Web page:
July 10, 2021 – Dingmans Ferry, Pennsylvania
Length: Approximately 2 miles
Max elevation: 596 ft.– total elevation gain approximately 60 ft.
Route type: Out and back
Avenza App Map: 2021 – Delaware Water Gap & Kittatinny North #122
Trailhead parking: Hornbecks Trail – Federal Rd (U.S. Route 209), Dingmans Ferry, PA 18328
No bathrooms on site
Please note: Waterfall conditions are dynamic, changing with weather and seasons. Stay on the trail when possible and be cautious of your surroundings, like slippery or rocky terrain, fast moving water, or steep drops.
The Delaware Water Gap National Recreation Area (DWGNRA) straddles a stretch of the Delaware River on the New Jersey and Pennsylvania border. It encompasses forested mountains, grassy beaches and the Delaware Water Gap, which slices through the Kittatinny Ridge. The DWGNRA encompasses more than 70,000 acres and has over 150 miles of trails.
The DWGNRA is on the eastern edge of the Pocono Mountains in Northeastern Pennsylvania, where 40 miles of the Delaware River runs briskly between high bluffs and forested shores. There is almost nowhere with a higher concentration of great waterfalls than the Pocono Mountains. The region is home to some truly stunning waterfalls. Some of these waterfalls are located along well-established trails and are popular tourist attractions, while others are hidden away in relative obscurity. The waterfalls of Hornbecks Creek (which flows into the Delaware River) might be the best hidden gem in the Poconos, with its scenic cascades and deep gorge. While it might not have the height that the more well known waterfalls have, Hornbecks Creek Falls is one that shouldn’t be missed when hiking in the Delaware Water Gap National Recreation Area.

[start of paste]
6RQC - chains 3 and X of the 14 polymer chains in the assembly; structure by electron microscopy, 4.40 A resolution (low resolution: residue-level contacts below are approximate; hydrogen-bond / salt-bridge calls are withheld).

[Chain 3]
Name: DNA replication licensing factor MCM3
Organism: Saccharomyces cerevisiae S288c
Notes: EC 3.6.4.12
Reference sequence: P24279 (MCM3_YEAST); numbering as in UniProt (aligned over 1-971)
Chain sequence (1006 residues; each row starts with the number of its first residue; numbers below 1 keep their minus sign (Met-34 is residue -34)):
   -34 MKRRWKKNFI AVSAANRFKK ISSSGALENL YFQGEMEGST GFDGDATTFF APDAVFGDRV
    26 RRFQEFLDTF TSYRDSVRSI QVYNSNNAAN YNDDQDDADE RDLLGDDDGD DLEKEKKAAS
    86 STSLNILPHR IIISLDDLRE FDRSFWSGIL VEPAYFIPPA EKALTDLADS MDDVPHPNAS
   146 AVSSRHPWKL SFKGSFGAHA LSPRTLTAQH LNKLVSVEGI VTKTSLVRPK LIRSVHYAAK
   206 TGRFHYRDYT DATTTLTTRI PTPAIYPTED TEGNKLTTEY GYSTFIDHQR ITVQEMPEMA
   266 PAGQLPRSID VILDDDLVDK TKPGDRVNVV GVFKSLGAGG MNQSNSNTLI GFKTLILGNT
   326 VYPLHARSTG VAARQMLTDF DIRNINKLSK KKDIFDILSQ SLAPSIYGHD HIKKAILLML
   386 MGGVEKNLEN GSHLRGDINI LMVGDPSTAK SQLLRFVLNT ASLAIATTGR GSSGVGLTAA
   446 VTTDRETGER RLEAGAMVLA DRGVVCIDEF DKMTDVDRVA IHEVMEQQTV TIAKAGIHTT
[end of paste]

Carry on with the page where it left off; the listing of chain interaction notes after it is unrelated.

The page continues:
Hornbecks Creek had an early grist mill at the base of the mountain by 1775. In 1870, Jacob Hornbeck bought the property along the stream that eventually took on his name. The creek cascades over stair-step layers of shale between two larger drops. This gave the stream its 19th-century name of Indian Ladders Creek. The name also applied to a tourist boarding house in the valley.
The original trail, which had been there for over a century, was located in the creek’s floodplain and flooded frequently. The trail reopened in September 2019 after the winter storms of March 2018 struck the area and caused substantial and widespread damage across the region. Massive trees were toppled by high winds, the stream bank along Hornbecks Creek partially collapsed and footbridges were washed away. Trail crews re-routed the trail to higher ground to make it more sustainable in the face of more frequent and more intense storms.
Approximately 900 feet of trail was re-routed to higher ground and another 500 feet of trail was resurfaced. A 15-step staircase was built from native stone, some weighing as much as 600 pounds, in an area where the stream had eroded a steep bank. New drainage systems were installed to divert water and protect the trail from erosion. Two new bridges were built from locally sourced lumber and were installed higher above the water level to better protect them from flood damage. Other features of the new trail include the addition of turnpikes, areas where the trail is elevated above the floodplain or wet areas; bog bridges, which allow hikers to pass over short muddy spots; and water bars, diagonal channels across the trail that divert surface water away from the trail.
The mile-long Lower Hornbecks Creek Trail also known as the Indian Ladders Trail, can be accessed off of US Route 209 between mile markers 10 and 11. A small parking area with room for about 10-12 vehicles is at the end of a gravel road. More parking is available in a gravel lot directly across the road from the trailhead.